THOSE Questions

Today we’ve had a potentially ‘difficult’ question from our Biggest Boy.

‘Mum, Cerrie’s got one hand. Where’s her other hand?’

Courtesy of Daily Telegraph

I watched with interest when Cerrie Burnell first appeared on CBeebies and some parents immediately blasted the BBC for seemingly employing a ‘disabled’ woman because of an equal opportunities policy – that she was possibly the best candidate for the job never seemed to enter the debate – and demanded that she be removed as her appearance was scaring toddlers. Having just had Biggest Boy at the time I didn’t have to explain why Cerrie only had one hand and thought perhaps that it was this that was scaring parents, rather than Cerrie scaring their children – how do you answer difficult questions about people who look a bit different?

We’ve already had things like ‘Look, that man’s got a big tummy’ at full volume which, although I’m sure quite hurtful to the man (I’ve had it before and it does sting a bit!), seems funny but ‘Look, that lady’s only got one hand’ or ‘Look, that man’s in a wheelchair’ seem a bit more difficult to deal with.

I’m hoping that I dealt with it correctly in just saying yes, she’s got one hand, she only had one hand from when she was a baby and leaving it at that. If he’s got further questions then I hope I can answer them truthfully. The interesting thing was that there was no fear in the question, only curiosity, so I wonder how many of those complaining parents were actually doing their children a bit of a disservice by not answering their genuine questions?

I have always been quite concerned about what to say when faced with these difficult questions but since I want my children to be curious about the world I can’t shy away from them and I hope I will always be able to provide an answer they can understand. At least it’s only Biggest Boy at the moment – I’ve still got a little while before Littlest Lad learns how to start asking!!

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6 Responses to THOSE Questions

  1. Jay says:

    It’s a tough one isn’t it? When I was on crutches for a year I used to get incessant “What’s the matter with you?” type questions, which I a) found exceedingly tedious since it was several times a day for a year and b) found rather rude.

    Interestingly it was the elderly that were always the rudest. I lost count of the number of times I was called a cripple to my face. Children occasionally asked, which I didn’t really mind.

    I think it’s completely wrong to insist that Cerrie be removed from children’s TV for “scaring” children. It’s only going to be scary for them whilst they don’t know what’s going on, and if the parent explains things simply as you have I’m sure they’ll no longer be scared and simply accept disabilities as another fact of life.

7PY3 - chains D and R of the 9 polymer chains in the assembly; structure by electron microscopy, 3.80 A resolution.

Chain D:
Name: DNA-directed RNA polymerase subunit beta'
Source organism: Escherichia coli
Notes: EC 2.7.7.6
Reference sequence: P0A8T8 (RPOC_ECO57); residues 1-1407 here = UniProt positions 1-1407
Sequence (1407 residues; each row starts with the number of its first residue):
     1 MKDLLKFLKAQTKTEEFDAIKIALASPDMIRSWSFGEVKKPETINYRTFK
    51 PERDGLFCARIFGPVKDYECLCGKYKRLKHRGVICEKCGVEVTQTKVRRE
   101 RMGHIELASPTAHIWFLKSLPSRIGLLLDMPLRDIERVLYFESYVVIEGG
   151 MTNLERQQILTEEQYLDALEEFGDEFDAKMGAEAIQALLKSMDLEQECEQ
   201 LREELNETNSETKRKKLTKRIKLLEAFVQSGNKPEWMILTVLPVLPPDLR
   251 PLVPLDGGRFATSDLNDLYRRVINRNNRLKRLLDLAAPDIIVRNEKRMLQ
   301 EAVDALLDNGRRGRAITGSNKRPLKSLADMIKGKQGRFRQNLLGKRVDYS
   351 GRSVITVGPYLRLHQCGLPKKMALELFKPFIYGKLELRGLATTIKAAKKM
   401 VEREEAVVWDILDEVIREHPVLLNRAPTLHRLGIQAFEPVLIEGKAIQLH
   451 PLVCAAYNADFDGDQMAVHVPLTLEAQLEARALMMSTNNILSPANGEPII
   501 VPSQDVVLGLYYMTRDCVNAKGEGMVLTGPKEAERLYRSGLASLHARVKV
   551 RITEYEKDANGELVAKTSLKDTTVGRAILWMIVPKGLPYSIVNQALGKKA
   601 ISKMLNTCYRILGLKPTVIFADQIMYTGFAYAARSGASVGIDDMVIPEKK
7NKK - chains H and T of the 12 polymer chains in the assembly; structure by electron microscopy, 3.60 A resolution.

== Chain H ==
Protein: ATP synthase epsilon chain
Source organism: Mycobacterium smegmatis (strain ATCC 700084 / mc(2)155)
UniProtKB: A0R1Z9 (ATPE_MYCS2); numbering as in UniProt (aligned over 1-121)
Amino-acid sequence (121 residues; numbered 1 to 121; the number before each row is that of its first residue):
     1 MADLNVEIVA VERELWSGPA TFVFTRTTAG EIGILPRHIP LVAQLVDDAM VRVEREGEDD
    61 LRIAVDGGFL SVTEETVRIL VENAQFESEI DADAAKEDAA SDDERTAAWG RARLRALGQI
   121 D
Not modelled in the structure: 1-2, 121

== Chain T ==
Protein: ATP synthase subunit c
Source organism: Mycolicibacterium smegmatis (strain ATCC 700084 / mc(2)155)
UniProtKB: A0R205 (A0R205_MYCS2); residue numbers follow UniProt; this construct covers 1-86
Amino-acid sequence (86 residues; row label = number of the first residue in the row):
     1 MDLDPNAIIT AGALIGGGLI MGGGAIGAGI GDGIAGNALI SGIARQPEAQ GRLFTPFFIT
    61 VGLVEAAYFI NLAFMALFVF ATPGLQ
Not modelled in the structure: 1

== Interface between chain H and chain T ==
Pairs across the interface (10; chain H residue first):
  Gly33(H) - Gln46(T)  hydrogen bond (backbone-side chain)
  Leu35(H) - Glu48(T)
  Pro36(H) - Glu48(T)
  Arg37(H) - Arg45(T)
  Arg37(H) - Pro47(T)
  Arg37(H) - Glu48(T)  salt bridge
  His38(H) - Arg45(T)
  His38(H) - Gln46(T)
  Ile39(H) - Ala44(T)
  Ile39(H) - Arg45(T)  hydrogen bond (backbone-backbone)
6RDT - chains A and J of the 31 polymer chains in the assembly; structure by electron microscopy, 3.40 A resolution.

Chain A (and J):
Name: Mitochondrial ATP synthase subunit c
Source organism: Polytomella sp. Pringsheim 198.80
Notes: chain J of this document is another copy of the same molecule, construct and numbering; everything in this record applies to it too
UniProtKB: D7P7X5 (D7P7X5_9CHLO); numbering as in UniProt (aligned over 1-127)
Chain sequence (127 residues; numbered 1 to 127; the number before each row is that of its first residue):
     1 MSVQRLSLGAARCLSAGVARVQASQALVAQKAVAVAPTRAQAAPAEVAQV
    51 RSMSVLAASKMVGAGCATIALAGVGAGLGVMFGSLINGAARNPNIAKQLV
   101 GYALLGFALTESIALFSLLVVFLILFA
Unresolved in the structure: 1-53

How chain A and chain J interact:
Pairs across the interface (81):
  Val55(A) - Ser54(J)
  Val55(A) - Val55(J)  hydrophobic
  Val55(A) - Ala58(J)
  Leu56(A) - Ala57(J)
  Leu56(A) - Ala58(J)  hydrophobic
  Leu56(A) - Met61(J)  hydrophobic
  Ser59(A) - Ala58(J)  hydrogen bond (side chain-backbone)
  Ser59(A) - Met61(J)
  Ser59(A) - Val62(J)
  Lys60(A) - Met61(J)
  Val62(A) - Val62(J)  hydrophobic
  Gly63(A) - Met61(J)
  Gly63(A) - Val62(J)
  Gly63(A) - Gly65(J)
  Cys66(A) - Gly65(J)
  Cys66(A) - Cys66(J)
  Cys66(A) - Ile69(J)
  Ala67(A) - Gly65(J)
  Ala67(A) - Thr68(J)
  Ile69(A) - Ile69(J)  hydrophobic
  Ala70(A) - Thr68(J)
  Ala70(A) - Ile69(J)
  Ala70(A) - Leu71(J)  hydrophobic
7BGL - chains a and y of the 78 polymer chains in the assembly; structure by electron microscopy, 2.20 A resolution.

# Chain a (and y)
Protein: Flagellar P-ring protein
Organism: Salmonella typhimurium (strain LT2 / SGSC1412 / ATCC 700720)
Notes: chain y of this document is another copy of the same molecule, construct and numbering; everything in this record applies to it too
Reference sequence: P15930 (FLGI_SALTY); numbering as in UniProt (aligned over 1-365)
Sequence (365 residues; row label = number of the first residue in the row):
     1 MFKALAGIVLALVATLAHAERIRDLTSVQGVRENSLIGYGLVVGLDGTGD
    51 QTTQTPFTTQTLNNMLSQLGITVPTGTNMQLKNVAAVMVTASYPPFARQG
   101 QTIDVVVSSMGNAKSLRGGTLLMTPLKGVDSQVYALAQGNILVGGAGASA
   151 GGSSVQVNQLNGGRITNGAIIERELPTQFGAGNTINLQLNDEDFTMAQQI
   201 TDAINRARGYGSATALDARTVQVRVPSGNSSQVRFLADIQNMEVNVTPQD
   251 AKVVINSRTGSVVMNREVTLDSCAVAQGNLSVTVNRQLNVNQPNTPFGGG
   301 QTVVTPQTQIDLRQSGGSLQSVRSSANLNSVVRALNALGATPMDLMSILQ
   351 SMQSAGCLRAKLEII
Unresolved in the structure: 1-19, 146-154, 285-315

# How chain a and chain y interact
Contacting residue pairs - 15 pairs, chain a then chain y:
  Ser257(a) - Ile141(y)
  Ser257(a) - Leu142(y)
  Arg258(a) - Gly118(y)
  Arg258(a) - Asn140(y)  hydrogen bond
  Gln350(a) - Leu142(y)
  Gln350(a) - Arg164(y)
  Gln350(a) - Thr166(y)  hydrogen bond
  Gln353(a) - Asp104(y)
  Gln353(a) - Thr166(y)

• Stacey says:

      It’s interesting to hear you say that from the perspective of the one being talked about, rather than having to answer you own child’s question! The whole Cerrie thing was so silly ad I don’t think the kids were scared at all – more the parents!

  2. Kerry says:

    I have worked with autistic children and children with physical issues ever since I started working and have walked down the street with people staring and laughing and talking. But I am still in contact with some of the people I worked with which is great as Baba is around these people. One boy in particular. Who is a 15year old Autistic boy, he is totally non verbal and still plays with the same things Baba plays with at two. Baba has always known W he has seen him loose control with his temper and he understands at two that W doesn’t speak like he does and he will ask I know he will but I am so happy that he is around different people and just accepts it at the moment and think that it is vital for him to grow to be curious and ask questions about this xx

    • Stacey says:

      It’s going to sound wrong how I say it but it’s great that Baba knows people different from him – we don’t know anyone who could be considered disabled so when these questions arise it’s always in relation to someone we’ve seen in a fleeting moment. I would much rather though be a parent who explains than one who drags their child away, all embarrassed!

  3. Cath says:

    I think the BBC should be applauded, and cerrie too, for being brave enough to put up with the crap that some idiot parents come out with. If you can’t teach your kids that some people are different, and teach tolerance, at a pre school age, then shame on you. Kids are naturally curious, not scared of new things.
    Of course, we do get the occasionally potentially disastrous out-loud comments, like ‘why is that lady dressed like a ninja?’ regarding a lady in a burka. but hey, that’s the joys of parenting!
    Good on you for giving the little man a simple & honest explanation.

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